Plaintiff has lost the medical insurance coverage that he had while employed as a deputy sheriff. Plaintiff's wife has a history of serious medical problems, and is sufficiently disabled visually to be regarded as legally blind. Plaintiff has three checking accounts two for him and his wife separately and one jointly the total of which at the supplementary hearing on March 11, 1976, was less than $100.00 in available cash. Plaintiff has been unsuccessful in attempting to secure employment with other law enforcement agencies in Orange and Volusia counties, Florida. Although plaintiff's wife was employed for a short while as a draftsman, she has been laid off and there is now no source of income for them. Plaintiff attempted to realize income from a firewood business, but lost about $400.00 in the enterprise. He bought a 1976 Chevrolet pickup truck in December to enable him to transport firewood for his business. By using a $16,000.00 time certificate which he inherited, as collateral for a cash loan, he was able to buy the pickup truck. The time certificate's maturity date is July, 1977. If he were to withdraw the certificate before the maturity date, he would suffer a substantial penalty in the forfeiture of more than a $1,000.00 in interest. In addition to the expenses for the necessities of life, plaintiff has monthly medical bills for corrective contact lenses for his wife, and an educational loan.
CONCLUSIONS OF LAW
A preliminary injunction is an extraordinary equitable remedy. Sampson v. Murray, 415 U.S. 61, 92 n. 68, 94 S. Ct. 937, 942, 39 L. Ed. 2d 166, 187 (1974); Canal Authority of the State of Florida v. Callaway, 489 F.2d 567, 573 (5th Cir. 1974). Whether the Court denies or grants a motion for preliminary injunction it is necessary to make clear and specific findings of fact and conclusions of law. Granny Goose Foods, Inc. v. Brotherhood of Teamsters and Auto Truck Drivers, Local 70, 415 U.S. 423, 443, 94 S. Ct. 1113, 1126, 39 L. Ed. 2d 435, 452 (1974); Canal Authority of the State of Florida v. Callaway, supra, at 578. There are always changes in existing conditions, but not every change warrants such extraordinary relief as a preliminary injunction. In exceptional situations, however, where an irremediably deteriorating condition threatens to thwart the Court's ability to render a proper final judgment on the merits later, the Court must act to preserve or restore the vanishing status quo ante. Canal Authority of the State of Florida v. Callaway, supra, at 573, 576. In such situations, the Court must determine whether the plaintiff has met his burden of showing the existence of four necessary criteria:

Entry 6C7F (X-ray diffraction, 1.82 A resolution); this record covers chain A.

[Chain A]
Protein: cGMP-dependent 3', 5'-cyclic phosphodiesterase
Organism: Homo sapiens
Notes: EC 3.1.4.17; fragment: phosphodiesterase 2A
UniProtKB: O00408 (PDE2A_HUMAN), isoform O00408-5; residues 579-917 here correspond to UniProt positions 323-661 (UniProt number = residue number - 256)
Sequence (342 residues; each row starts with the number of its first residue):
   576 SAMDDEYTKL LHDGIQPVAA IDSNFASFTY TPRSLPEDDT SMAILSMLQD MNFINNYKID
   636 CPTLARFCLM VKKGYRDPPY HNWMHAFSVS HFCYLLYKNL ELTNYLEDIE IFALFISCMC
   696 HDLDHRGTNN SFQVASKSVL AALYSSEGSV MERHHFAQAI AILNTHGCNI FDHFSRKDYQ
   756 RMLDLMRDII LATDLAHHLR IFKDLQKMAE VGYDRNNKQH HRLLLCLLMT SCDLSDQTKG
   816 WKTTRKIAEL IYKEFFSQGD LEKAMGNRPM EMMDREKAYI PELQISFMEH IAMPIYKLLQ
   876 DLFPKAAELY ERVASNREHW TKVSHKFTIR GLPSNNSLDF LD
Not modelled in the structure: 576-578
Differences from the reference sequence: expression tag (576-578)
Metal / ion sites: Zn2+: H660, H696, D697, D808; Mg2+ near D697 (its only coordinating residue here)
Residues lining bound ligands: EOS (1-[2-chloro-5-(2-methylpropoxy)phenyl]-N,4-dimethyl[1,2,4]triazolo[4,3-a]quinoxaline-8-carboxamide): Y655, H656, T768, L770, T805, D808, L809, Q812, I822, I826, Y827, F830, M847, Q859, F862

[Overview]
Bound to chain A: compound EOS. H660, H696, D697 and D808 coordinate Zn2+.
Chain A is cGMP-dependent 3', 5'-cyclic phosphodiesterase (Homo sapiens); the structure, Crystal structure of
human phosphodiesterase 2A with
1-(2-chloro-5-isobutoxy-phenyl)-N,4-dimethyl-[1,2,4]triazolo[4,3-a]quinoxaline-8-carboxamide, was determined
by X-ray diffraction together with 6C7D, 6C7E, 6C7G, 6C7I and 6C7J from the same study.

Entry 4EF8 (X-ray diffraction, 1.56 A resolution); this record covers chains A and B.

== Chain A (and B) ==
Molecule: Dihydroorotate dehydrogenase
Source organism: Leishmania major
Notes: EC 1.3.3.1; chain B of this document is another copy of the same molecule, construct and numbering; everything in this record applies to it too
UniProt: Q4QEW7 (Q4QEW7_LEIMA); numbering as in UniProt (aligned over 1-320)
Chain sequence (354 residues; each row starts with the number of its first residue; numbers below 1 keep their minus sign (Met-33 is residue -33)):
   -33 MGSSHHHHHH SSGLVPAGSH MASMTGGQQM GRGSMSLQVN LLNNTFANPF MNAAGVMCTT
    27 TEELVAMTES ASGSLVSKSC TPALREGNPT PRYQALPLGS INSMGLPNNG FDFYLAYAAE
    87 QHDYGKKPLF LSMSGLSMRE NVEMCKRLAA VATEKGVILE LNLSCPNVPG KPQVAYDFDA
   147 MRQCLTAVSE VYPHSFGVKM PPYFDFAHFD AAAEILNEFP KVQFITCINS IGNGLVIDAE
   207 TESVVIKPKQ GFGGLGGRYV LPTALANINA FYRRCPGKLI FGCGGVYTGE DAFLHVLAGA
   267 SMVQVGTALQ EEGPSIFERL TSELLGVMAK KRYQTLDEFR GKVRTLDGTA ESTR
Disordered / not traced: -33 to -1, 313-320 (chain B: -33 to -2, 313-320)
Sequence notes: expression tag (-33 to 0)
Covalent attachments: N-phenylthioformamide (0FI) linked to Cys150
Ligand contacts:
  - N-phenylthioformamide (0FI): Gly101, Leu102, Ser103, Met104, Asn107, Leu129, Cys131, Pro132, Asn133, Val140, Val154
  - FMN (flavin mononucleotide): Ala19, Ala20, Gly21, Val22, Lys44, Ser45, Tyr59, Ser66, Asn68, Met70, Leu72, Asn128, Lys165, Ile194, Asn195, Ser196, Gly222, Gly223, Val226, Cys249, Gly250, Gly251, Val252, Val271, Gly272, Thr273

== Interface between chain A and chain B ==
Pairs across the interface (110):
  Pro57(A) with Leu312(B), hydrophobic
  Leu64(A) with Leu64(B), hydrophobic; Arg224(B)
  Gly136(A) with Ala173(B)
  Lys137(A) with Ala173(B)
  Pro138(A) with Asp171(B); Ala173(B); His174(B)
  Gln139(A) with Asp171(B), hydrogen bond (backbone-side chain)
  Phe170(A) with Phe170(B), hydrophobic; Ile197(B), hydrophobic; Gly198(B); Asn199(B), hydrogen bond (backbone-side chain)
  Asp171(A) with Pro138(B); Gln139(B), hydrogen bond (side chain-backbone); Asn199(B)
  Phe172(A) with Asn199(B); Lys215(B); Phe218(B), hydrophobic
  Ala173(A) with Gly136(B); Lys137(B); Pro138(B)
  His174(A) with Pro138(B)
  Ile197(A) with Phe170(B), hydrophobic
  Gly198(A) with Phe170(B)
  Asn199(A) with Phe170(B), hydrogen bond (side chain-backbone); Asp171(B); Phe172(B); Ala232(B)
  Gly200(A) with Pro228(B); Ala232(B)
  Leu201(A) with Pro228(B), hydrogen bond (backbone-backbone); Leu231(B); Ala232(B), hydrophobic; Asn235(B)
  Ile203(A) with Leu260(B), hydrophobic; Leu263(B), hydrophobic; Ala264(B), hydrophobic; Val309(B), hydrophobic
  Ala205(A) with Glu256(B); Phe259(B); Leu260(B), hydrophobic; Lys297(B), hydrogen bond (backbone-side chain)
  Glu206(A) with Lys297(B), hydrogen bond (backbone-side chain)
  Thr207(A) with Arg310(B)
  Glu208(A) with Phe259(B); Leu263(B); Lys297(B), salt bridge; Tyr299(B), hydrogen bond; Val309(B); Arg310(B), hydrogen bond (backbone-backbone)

(1) Irreparable injury because of the unavailability of an adequate remedy at law;
(2) Substantial likelihood of the plaintiff's success on the merits;
(3) Threatened injury to the plaintiff outweighs any possible injury to the defendant;